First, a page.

ISLAMABAD - Amid fiery speeches, ousted prime minister Nawaz Sharif’s rejuvenated brigade stopped the rivals’ bid to remove him from the top seat of the ruling Pakistan Muslim League-Nawaz.

The opposition was banking on the habitual absenteeism of the treasury lawmakers to pass the Elections (Amendment) Bill, 2017 but Prime Minister Shahid Khaqan Abbasi had attracted enough members to counter the hostile parties.

The amendment bill was aimed to remove Nawaz Sharif as the PML-N president citing his disqualification by the Supreme Court.

The government had passed the original bill from the Senate taking advantage of some rival lawmakers’ absence.

Then they quickly passed the bill from the National Assembly and President Mamnoon Hussain signed it into a law in no time.

The law allowed any person to become a member of chief of a political party doing away with the condition that he or she should be qualified to become a member of the parliament.

The opposition, led by the Pakistan People’s Party (PPP), was left fuming as they tried to undo the new law and bring an amendment to enforce the earlier eligibility condition.

They rushed it through the Senate – where they enjoy a majority – but when it came to the National Assembly, they were far short of the magic number to force their will.

But the PPP and the Pakistan Tehreek-e-Insaf were not short of words.

They made a point before being knocked down by the PML-N’s majority.

Speaker Ayaz Sadiq had a wide smile on his face when he ordered a voice count.

Those against the bill were ecstatic and loud.

The opposition parties also did their bit to distract the speaker but the PML-N was declared winner.

Syed Naveed Qamar, the mover of the bill, challenged the voice count and called for a division.

The speaker said that there could not be a division but the voters could be counted.

The results were again in favour of the PML-N – 163 to opposition’s 98.

John F Kennedy said: “Victory has a thousand fathers, but defeat is an orphan,” so the PML-N rightfully celebrated.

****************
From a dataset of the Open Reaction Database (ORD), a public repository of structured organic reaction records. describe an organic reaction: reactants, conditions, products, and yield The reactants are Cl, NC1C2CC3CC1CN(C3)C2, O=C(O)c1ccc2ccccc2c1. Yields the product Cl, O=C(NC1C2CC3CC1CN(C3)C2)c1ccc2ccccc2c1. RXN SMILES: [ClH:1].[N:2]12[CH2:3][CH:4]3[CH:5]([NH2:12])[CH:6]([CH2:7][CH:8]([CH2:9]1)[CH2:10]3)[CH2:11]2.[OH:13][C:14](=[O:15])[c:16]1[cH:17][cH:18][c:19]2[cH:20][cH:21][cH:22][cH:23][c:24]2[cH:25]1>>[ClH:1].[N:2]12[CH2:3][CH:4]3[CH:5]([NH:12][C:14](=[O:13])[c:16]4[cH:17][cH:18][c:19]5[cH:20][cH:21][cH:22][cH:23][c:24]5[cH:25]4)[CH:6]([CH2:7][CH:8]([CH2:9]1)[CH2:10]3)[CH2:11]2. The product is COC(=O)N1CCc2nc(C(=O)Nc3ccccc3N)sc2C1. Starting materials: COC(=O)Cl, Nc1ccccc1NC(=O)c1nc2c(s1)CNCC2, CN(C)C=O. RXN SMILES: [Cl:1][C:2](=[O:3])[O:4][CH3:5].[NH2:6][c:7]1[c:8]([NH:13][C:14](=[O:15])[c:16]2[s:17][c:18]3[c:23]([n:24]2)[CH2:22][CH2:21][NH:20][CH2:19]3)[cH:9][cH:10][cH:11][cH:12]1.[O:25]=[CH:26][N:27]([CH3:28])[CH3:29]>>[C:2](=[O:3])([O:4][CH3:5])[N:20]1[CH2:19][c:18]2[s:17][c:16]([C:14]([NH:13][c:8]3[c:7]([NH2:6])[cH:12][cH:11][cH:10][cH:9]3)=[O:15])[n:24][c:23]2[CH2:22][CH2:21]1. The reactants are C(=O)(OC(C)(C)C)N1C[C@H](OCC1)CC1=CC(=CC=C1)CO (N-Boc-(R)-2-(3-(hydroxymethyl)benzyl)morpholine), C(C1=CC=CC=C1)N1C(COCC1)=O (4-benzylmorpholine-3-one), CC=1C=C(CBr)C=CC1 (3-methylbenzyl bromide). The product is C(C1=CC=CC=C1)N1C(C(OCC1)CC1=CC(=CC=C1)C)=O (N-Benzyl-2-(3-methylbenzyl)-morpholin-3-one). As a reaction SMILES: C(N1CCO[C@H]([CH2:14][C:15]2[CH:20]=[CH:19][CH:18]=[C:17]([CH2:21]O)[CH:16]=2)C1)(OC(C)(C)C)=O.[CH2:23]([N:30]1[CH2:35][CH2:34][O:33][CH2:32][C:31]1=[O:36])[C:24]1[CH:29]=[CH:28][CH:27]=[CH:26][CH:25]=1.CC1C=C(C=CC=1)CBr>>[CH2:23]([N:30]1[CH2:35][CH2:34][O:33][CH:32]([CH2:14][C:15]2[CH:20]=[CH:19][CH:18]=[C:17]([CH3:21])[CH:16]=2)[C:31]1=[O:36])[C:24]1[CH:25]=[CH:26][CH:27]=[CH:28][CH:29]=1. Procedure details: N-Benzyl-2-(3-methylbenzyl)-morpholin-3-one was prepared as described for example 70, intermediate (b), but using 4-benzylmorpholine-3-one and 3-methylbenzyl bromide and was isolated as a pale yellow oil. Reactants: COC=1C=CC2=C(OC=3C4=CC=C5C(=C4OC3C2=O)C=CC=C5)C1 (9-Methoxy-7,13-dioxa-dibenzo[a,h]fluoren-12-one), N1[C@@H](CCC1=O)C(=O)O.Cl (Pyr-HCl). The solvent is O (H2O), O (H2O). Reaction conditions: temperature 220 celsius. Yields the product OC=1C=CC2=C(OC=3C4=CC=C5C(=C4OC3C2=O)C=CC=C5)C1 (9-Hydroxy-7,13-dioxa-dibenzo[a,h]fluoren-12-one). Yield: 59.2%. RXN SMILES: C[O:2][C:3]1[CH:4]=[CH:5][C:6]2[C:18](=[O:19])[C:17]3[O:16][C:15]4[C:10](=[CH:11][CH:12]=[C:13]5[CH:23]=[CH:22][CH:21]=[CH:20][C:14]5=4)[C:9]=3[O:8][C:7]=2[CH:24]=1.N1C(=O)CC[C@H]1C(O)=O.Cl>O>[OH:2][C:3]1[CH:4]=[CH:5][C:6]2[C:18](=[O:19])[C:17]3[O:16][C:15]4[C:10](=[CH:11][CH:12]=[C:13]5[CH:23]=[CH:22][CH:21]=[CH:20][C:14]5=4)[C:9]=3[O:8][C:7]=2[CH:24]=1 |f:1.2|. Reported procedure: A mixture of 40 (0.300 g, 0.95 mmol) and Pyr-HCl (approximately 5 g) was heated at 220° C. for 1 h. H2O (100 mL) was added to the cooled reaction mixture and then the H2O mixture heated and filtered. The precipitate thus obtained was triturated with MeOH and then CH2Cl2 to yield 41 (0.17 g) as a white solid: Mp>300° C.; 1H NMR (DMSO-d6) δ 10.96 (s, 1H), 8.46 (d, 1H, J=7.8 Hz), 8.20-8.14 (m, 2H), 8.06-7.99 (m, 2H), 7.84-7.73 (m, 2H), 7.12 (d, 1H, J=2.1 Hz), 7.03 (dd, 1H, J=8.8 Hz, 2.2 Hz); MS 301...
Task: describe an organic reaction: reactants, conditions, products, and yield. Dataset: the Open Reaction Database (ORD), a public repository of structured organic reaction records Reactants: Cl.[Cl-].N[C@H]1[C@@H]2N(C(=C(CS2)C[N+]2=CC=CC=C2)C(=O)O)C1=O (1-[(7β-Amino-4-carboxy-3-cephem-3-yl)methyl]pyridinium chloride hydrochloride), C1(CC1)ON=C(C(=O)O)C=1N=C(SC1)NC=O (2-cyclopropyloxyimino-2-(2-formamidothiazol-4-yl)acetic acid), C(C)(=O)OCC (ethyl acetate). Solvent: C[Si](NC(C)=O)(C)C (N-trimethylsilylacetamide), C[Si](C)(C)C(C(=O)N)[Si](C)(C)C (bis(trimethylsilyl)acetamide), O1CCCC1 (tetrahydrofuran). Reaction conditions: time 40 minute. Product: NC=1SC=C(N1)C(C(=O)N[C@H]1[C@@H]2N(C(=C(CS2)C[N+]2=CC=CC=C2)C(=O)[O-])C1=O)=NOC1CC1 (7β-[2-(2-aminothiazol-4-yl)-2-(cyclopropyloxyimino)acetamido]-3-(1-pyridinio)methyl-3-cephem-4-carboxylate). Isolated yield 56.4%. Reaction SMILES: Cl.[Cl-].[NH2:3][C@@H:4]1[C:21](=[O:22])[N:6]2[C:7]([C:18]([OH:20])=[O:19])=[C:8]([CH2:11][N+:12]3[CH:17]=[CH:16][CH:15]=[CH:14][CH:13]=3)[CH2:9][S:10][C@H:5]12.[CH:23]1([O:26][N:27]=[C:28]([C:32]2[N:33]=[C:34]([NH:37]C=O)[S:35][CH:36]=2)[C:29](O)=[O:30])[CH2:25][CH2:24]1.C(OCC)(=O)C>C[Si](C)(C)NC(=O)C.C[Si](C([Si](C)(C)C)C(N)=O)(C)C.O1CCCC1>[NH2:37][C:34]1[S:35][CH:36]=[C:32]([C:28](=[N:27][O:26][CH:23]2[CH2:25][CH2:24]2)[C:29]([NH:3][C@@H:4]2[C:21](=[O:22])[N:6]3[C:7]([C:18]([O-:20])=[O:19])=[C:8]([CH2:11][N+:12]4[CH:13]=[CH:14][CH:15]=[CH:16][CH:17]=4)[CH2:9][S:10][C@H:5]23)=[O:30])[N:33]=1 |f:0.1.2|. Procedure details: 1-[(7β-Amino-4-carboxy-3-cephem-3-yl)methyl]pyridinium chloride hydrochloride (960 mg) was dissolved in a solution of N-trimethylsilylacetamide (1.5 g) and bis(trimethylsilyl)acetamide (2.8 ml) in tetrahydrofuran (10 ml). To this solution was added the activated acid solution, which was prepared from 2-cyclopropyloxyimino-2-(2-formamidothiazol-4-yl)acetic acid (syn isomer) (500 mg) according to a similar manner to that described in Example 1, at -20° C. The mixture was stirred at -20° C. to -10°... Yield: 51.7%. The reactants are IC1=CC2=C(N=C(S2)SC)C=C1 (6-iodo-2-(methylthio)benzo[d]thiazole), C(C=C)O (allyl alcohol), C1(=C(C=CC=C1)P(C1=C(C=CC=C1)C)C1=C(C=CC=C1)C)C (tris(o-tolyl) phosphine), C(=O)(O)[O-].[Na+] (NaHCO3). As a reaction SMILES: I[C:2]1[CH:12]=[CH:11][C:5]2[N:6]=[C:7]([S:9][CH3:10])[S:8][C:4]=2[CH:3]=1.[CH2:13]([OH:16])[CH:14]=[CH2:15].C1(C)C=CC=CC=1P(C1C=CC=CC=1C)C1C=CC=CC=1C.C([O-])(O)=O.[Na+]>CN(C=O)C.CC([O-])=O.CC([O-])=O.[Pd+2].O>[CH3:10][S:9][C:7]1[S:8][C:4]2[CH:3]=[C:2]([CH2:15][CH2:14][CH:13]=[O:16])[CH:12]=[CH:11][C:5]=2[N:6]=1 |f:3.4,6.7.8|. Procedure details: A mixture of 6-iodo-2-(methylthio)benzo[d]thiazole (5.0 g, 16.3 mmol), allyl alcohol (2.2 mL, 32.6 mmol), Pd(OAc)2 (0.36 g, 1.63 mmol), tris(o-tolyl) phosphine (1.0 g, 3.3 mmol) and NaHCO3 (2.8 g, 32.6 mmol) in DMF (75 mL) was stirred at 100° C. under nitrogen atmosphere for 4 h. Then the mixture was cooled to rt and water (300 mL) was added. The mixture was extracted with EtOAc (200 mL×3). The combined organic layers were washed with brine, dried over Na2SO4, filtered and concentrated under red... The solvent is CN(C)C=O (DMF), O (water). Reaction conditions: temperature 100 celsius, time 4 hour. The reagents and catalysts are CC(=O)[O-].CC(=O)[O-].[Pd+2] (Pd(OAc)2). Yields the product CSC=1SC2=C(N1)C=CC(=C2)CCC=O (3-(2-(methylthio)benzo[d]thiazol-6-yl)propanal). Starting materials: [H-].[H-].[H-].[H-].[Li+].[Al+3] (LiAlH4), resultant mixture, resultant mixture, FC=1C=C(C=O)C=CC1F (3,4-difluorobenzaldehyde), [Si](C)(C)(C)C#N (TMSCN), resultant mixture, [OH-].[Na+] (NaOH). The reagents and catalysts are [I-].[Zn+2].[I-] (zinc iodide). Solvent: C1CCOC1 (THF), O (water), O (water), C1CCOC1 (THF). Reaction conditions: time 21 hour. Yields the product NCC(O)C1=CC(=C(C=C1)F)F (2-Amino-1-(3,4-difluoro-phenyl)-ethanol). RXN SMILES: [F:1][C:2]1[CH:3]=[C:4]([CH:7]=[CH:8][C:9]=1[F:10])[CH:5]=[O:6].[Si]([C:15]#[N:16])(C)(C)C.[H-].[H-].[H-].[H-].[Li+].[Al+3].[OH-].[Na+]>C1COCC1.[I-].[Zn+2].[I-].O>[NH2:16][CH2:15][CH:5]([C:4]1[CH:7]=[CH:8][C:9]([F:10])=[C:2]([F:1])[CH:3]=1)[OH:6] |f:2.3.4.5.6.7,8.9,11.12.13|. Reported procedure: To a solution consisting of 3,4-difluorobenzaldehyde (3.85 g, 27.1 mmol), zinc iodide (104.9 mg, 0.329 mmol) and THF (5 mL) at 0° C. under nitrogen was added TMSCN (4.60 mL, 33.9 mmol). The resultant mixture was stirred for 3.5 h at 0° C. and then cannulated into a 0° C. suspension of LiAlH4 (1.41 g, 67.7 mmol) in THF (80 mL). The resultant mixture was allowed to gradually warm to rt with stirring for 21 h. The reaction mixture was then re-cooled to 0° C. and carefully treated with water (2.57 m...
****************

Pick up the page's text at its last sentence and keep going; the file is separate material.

There was no mention of dozens of lawmakers – more than 80 from across the divide – who skipped the session even after Nawaz Sharif personally instructed all treasury members to attend the crunch session.

PM Abbasi also failed to pull the chronic absentees.

For the PML-N lawmakers, who “visited” the assembly only for the crucial vote, it was a time to make their presence felt.

To achieve this goal, they chanted slogans and tried to interrupt speeches by the opposition members.

Some lawmakers from the opposition tried to match them.

The speaker was so upset with the noise that he threatened to “take action” against the rowdy members.

All eyes were on former interior minister Chaudhry Nisar Ali Khan with some speculating he may abstain from voting but Khan stood up for the PML-N.

Earlier, the Elections (Amendment) Bill, 2017 was presented by the PPP’s Naveed Qamar.

He said a lawmaker who was barred to attend sessions of the National Assembly by the Supreme Court should not be allowed to lead a political party as it contradicted articles 62 and 63 of the Constitution.

Qamar emphasised that person-specific amendments in the constitution were damaging for the system.

“Democracy should mean rule of law, it should mean that we respect the institutions and we follow the Constitution. Why are you panicking,” he asserted.

The PTI’s Shah Mehmood Qureshi quipped it was a good sight to see so many treasury lawmakers in the House – to save Nawaz Sharif.

Law Minister Zahid Hamid, opposition leader Khurshid Shah, Shazia Marri and others exchanged allegation over the role of each other’s parties for their past support for dictators.

Shah and Marri questioned Zahid Hamid’s past as he stood with former military ruler Pervez Musharraf and defended his actions.

Hamid hit back saying the PPP was trying to restore the same clause that was removed by Zulfikar Ali Bhutto.

Marri asked Hamid not to “teach democracy” to the PPP and instead look at his own political career – tainted with changing loyalties.